Tax Treatment of Home Losses on a Personal Residence
If You Sell Your Home for a Loss, Is It Tax Deductible?
Most people will tell you that you can't write off home losses on a personal residence sale, but that's not entirely the case. As with many tax issues, there are loopholes.
The Internal Revenue Code generally prohibits any deduction for a loss on the sale of a principal residence, but it allows a deduction for a loss from the sale of a personal residence that has been converted to rental property. It limits the amount of the write-off, however, and there's no deduction for any drop in value before you begin to rent.
The Starting Value
The IRS uses a home's value at the point of conversion as the basis for determining a gain or loss. The starting point is either the property's adjusted basis at the time of conversion or its fair market value at the time of conversion, whichever is less.
Now increase this amount to reflect rental period capital improvements that boost the property's value. Subtract rental period deductions for depreciation. You'll arrive at the property's adjusted basis at the time of sale.
The cap on your loss deduction is the amount by which the at-the-time-of-sale basis exceeds the actual sales price when you sell.
Adjusted Basis vs. Original Cost
The property's adjusted basis at the time of sale could be substantially less than its original cost in a sour real estate market. As a general rule, the basis starts out as the original cost including any debt assumed, such as a first or second mortgage, plus adjustments up or down.
Adjust upward to reflect outlays for certain settlement or closing costs connected with the purchase, such as legal fees or improvements.
Adjust downward for the amount of gain from a sale of a previously owned home on which tax was postponed if the sale was made before May 7, 1997. All these adjustments of your original cost result in your adjusted basis.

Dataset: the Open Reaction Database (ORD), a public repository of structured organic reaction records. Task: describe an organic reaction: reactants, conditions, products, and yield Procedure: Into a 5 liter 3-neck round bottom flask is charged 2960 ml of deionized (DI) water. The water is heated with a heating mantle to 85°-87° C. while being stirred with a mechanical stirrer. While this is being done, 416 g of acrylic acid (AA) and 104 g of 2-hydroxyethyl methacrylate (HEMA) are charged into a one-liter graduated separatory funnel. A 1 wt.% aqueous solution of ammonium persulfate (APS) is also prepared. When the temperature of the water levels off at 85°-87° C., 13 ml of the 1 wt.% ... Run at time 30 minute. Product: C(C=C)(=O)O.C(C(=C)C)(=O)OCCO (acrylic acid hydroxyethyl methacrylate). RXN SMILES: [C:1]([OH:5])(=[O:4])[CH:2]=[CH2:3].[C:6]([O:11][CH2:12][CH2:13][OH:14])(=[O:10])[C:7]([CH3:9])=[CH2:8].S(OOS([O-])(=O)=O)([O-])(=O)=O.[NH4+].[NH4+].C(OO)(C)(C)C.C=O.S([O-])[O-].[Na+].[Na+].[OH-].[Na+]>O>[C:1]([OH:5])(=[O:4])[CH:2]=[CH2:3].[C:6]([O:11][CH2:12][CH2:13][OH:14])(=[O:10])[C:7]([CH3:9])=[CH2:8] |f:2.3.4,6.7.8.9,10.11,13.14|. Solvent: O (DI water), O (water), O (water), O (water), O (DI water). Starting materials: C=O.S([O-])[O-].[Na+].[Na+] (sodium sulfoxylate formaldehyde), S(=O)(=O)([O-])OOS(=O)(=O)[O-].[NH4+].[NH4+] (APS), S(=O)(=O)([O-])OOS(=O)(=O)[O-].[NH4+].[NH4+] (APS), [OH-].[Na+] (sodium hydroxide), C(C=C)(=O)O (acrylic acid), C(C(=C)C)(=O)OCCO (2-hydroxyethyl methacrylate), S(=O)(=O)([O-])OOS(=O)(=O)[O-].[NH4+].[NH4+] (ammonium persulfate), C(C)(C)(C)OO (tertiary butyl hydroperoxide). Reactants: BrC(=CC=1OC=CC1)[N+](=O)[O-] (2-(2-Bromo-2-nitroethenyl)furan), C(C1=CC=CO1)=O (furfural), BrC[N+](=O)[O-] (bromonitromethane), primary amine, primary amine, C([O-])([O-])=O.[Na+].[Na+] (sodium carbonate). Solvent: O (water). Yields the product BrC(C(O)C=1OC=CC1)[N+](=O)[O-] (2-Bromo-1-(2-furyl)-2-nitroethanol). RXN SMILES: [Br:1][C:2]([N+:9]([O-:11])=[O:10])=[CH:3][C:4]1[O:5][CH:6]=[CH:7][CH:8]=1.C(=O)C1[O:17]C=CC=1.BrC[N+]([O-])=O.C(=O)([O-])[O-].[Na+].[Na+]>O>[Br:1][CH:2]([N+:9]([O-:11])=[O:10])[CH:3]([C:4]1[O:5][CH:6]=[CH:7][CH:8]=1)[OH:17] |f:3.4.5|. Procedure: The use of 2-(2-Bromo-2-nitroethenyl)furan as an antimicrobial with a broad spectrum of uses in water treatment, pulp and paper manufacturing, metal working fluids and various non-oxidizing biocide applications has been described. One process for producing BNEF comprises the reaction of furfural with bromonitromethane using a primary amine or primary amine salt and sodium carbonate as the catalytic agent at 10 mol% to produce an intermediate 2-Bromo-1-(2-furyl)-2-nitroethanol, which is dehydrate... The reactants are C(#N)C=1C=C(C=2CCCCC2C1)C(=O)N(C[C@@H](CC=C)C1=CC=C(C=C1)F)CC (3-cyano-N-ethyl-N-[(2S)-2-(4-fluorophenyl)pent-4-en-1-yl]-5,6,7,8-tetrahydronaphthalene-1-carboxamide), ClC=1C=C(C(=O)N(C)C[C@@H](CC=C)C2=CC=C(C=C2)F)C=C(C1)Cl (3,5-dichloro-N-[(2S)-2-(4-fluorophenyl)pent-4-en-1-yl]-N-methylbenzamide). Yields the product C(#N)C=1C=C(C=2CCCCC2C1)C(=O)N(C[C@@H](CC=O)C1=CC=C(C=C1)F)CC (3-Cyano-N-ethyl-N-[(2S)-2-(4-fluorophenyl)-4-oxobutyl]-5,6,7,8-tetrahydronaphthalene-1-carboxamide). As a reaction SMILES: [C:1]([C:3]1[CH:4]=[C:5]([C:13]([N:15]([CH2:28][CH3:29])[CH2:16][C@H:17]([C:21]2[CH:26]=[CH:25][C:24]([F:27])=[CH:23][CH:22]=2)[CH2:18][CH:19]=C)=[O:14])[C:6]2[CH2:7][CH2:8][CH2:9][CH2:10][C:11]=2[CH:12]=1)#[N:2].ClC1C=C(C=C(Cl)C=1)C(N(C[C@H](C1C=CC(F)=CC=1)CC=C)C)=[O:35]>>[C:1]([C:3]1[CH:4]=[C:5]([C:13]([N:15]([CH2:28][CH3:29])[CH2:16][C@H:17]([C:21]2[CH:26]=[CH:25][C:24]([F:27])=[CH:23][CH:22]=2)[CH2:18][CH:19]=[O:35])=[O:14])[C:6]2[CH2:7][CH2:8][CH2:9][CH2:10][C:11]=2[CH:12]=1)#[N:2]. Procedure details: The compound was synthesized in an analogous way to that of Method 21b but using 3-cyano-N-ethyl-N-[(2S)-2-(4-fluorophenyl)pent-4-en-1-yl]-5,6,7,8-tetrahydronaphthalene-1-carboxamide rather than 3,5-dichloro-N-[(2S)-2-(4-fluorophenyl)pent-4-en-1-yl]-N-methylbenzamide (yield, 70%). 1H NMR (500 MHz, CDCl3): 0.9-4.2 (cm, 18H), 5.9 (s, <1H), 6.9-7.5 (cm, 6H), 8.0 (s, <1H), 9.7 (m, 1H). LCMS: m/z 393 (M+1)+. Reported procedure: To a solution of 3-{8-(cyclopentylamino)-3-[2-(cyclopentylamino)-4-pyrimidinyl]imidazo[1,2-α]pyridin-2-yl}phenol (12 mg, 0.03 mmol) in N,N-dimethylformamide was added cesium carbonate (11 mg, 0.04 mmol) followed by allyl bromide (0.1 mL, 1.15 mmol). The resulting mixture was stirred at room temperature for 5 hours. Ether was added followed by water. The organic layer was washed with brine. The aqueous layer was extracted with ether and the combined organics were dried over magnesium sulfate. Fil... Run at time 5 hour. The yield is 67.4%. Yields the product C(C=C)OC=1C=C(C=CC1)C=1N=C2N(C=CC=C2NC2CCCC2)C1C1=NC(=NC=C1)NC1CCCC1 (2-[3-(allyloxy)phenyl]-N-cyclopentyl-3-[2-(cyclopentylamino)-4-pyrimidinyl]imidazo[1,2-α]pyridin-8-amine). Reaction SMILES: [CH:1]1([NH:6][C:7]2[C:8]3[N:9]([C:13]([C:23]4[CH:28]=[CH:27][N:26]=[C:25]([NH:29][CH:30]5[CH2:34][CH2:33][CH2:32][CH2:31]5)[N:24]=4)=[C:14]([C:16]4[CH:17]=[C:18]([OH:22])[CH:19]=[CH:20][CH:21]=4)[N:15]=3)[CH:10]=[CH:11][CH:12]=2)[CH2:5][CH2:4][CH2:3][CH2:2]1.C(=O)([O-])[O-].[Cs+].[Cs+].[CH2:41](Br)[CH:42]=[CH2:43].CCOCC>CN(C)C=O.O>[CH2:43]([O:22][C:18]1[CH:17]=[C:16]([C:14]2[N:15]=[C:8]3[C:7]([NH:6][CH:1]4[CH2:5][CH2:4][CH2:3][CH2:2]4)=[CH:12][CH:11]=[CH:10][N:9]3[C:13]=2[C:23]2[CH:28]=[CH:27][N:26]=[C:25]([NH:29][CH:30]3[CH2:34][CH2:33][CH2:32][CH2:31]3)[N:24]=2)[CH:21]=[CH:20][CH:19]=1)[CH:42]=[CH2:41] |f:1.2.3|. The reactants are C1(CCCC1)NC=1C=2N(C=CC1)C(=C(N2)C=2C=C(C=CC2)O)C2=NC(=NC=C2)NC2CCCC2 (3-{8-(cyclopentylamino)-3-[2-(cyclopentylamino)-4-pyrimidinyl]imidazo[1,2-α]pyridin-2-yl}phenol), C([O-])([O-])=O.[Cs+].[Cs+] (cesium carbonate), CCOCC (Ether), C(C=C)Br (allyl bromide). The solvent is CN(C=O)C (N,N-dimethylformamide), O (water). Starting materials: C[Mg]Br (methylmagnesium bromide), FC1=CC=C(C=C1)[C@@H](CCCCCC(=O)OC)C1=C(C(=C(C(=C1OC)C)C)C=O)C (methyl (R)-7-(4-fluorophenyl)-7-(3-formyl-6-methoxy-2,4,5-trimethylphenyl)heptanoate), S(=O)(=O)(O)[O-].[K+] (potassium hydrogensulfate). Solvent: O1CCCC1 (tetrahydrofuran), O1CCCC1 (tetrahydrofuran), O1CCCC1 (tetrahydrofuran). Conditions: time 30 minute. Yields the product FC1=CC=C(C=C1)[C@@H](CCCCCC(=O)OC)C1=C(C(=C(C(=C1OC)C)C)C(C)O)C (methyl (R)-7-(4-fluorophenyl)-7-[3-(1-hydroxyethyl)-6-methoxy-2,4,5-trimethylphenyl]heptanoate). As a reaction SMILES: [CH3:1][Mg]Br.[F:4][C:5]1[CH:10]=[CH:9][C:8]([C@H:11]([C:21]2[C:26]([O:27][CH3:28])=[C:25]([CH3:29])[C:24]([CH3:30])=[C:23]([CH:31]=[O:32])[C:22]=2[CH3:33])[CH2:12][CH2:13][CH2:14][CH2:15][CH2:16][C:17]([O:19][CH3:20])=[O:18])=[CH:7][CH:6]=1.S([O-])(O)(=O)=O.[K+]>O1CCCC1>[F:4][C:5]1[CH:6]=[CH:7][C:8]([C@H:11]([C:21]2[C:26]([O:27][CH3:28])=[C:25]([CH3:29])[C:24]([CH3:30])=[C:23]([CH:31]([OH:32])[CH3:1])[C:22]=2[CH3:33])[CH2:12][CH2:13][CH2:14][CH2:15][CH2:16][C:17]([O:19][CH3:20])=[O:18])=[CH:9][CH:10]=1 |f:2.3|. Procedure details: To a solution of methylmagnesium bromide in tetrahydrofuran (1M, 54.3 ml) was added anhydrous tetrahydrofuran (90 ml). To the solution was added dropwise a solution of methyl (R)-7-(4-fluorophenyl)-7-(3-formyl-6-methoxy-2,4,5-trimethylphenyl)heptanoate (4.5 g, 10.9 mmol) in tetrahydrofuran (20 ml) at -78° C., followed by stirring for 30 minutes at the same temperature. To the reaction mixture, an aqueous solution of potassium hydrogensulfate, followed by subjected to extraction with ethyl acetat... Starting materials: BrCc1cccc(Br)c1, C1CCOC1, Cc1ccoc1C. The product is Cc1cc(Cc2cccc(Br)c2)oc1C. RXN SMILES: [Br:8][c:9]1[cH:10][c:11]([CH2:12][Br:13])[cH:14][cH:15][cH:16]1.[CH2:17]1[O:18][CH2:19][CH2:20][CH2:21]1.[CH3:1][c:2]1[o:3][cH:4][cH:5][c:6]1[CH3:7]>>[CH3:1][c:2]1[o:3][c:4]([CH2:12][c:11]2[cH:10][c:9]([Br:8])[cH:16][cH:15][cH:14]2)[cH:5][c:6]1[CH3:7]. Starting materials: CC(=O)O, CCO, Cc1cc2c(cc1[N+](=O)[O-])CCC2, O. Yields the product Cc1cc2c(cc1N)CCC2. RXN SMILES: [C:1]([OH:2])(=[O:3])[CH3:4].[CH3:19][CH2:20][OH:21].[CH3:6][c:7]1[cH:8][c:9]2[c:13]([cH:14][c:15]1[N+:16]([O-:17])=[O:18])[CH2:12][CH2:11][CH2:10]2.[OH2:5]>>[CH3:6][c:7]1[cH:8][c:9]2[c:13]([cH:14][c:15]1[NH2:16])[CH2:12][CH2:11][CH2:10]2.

You buy your first personal residence for $200,000 in 2015. You move out of the house and rent it in 2019. You determine at that time that its fair market value is $180,000. You take a depreciation deduction of $20,000, and you sell the property for $150,000.
You might think that your loss is $50,000—the difference between the original cost of $200,000 and the sales price of $150,000. But the IRS limits your loss to just $10,000—the amount by which the $160,000 at-the-time-of-sale adjusted basis exceeds the $150,000 sales price.
The $160,000 figure is determined by the fair market value of $180,000 at time of conversion less the rental period depreciation of $20,000.
Possible Exceptions to the Rule
It's possible for a loss to be disallowed when the rental period is for less than one year. The IRS can take the position that the seller's conversion of the residence to rental property was only temporary, not permanent.
IRS guidelines for home sellers warn that the rental should be "expected to last more than one year." The guidelines on what's temporary and what's permanent are by no means the final word, however. They merely reflect the official IRS position on an issue and are not necessarily binding on the courts.
Nor will the IRS consider a personal residence to have been converted to a rental property for any days your property is up for rental but not actually rented. Translation: You have to actually rent the home out before you can take a loss deduction. If it's not being rented, the house is still considered your personal dwelling. This limitation has been upheld by the courts.
Always check with a tax professional before claiming home losses on a personal residence. IRS tax laws can change every year.
IRS. "What if I Sell My Home for a Loss?" Accessed March 27, 2020.
IRS. "What Forms Do We File to Report a Loss on the Sale of a Rental Property?" Accessed March 27, 2020.
IRS. "Publication 527 (2019), Residential Rental Property," Section 4. Accessed March 27, 2020.
IRS. "Publication 527 (2019), Residential Rental Property," Section 2. Accessed March 27, 2020.
IRS. "Publication 527 (2019), Residential Rental Property," Section 5. Accessed March 27, 2020.
The CPA Journal. "Tax Treatment of Home-Sharing Activities." Accessed March 27, 2020.